The most commonly prescribed medications were angiotensin-converting enzyme inhibitors (71.4% of participants), β-adrenergic antagonists (62.5%), and loop diuretics (61.5%). The overall Medication Event Monitoring System (MEMS) “taking adherence” score indicated that on average participants took only two-thirds of their prescription cardiovascular medications (65.5% (95% confidence interval (CI) 60.8–70.2)). Taking adherence was lower in participants who experienced hospitalizations or emergency visits for heart failure (54.0 and 49.2%, respectively) as compared to those experiencing hospitalizations or emergency visits for all causes (61.1 and 63.6%, respectively). The MEMS “scheduling adherence” score, which is indicative of day-to-day variation in the timing of medication administration, was 45.4% (range 41.3–49.6%). Refill adherence for all participants was 100.1%, with means ranging from 87.8 to 122% and, consistent with MEMS taking-adherence scores, was lower in participants experiencing hospitalization or emergency department visits for heart failure (84.2 and 82.9%, respectively) as compared to all-cause hospitalization or emergency department use (92.9 and 100.0%, respectively).
Emergency department data are shown in Table 2. Using the value of the χ2-test, the rank order of factors associated with all-cause emergency department visits was Medicaid insurance, NYHA class, left ventricular ejection fraction, refill adherence, prescription label reading score, hematocrit level, race, health-related quality of life (per the Chronic Heart Failure Questionnaire), and serum sodium level. Factors associated with heart failure–specific emergency department visits were prescription label reading score, perceived income adequacy, NYHA class, Medicaid insurance, serum potassium level, and the functional status score from the KCCQ. Of the factors associated with emergency visits, those amenable to intervention included improving medication adherence; providing support for patients who have difficulties in interpreting prescription labels; and maintaining hematocrit and serum electrolyte homeostasis. The incidence rate ratio for heart failure–specific emergency visits was 64% lower among those who could accurately read and interpret prescription labels relative to those who had an error in label interpretation (incidence rate ratio 0.36; 95% CI 0.19–0.69).
Hospitalization data are shown in Table 3. The rank order of factors associated with all-cause hospitalizations was Medicaid insurance, perceived income adequacy, hematocrit level, prescription label reading score, refill adherence, serum sodium, age, NYHA class, ejection fraction, cognitive speed of processing, and depression. Factors associated with heart failure–specific hospitalization included depression, perceived income adequacy, NYHA class, health literacy as measured using the STOFHLA, and cognitive speed of processing. Participants with adequate health literacy had 64% fewer hospital admissions for heart failure (incidence rate ratio, 0.34; 95% CI, 0.15–0.76). The factors associated with hospitalization that were amenable to intervention were similar to those listed earlier for emergency encounters but also included treatment of depression.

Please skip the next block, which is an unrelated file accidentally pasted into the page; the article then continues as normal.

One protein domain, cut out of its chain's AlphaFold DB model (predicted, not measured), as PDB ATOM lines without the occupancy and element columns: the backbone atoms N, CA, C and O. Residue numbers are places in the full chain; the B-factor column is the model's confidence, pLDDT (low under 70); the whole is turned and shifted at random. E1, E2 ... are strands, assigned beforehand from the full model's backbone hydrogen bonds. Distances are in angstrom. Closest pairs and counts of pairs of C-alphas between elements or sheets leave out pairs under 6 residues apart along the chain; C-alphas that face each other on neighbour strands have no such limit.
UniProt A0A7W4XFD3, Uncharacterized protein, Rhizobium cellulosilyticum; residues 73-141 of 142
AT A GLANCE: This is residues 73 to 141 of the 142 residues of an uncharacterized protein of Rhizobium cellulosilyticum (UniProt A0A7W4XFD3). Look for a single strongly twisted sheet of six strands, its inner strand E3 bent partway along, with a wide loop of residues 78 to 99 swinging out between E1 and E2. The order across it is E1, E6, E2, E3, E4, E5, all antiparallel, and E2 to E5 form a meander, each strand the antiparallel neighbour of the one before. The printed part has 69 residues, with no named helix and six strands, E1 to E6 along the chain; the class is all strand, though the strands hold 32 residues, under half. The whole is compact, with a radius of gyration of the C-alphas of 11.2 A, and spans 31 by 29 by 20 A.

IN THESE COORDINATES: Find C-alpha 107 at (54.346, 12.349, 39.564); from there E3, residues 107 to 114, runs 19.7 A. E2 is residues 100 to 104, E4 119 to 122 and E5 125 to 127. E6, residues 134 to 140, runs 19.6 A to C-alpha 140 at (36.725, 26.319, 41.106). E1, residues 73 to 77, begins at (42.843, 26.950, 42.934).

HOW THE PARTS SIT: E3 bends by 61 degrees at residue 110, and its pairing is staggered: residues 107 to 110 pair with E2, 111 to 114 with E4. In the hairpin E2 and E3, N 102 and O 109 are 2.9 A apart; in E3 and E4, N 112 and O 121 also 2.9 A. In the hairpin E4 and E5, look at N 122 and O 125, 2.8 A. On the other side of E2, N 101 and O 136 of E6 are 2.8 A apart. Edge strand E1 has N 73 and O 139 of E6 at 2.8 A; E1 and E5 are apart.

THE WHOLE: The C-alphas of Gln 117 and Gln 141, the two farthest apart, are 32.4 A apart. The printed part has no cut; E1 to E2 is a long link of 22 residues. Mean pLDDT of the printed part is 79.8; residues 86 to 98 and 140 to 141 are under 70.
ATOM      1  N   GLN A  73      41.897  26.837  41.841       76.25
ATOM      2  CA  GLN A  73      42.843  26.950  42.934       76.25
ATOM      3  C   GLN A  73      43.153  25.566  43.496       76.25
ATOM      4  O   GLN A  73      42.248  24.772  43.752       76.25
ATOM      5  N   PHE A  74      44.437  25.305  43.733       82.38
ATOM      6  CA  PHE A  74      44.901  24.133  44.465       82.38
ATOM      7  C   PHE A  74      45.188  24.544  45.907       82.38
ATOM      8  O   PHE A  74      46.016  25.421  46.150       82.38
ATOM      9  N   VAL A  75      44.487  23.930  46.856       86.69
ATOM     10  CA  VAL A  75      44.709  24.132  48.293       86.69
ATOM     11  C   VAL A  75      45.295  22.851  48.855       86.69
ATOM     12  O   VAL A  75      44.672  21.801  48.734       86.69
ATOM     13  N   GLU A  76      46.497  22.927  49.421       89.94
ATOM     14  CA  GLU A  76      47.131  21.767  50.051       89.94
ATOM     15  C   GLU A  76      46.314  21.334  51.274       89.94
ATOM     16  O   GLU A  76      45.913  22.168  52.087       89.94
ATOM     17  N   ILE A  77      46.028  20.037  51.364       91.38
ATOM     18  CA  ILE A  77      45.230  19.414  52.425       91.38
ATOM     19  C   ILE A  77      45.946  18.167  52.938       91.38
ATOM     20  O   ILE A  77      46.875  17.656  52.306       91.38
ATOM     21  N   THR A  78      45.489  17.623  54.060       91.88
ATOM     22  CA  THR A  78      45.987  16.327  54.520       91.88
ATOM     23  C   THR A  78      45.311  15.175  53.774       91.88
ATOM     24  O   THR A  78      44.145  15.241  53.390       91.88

We explored the univariate relationships between incidence of health-care utilization and refill adherence and the ability to read prescription labels (Figures 1 and and2).2). As shown in Figure 1a, the rate of emergency department visits and hospitalizations decreased as refill adherence increased. For heart failure–specific utilization (Figure 1b), the relationship between health-care utilization and refill adherence was variable for emergency department visits, but the annual rate of hospitalization for heart failure was threefold higher in those with a refill adherence of <40% than in those with adequate supplies of their medications, i.e., ≥80% (P = 0.002). Figure 2 shows the relationship between health-care utilization and the ability to read and interpret a prescription label. As the ability to interpret information on the prescription label increased (Figure 2a), the rate of emergency department visits and hospitalization decreased, but this was not statistically significant. For heart failure–specific utilization of emergency or hospital services (Figure 2b), participants who accurately interpreted the entire prescription label (scored all correct responses) had 6-fold fewer emergency visits (P < 0.001) and 11-fold fewer hospitalizations for heart failure than those who were unable to interpret a prescription label (P < 0.001).
Factors associated with clinical exacerbation of heart failure included left ventricular ejection fraction, hematocrit, serum sodium level, medication adherence, and the ability to read a prescription label. Factors uniquely associated with an emergency visit included race and health-related quality of life, and factors uniquely associated with hospitalization included perceived income adequacy, depression, age, and cognitive speed of processing. The incidence of hospitalization for heart failure was greater in participants who received inadequate supplies of their cardiovascular medications from the pharmacy and in those lacking the ability to accurately interpret a prescription label. Controlling for clinically relevant factors, participants with adequate health literacy had a lower risk of hospitalization for heart failure.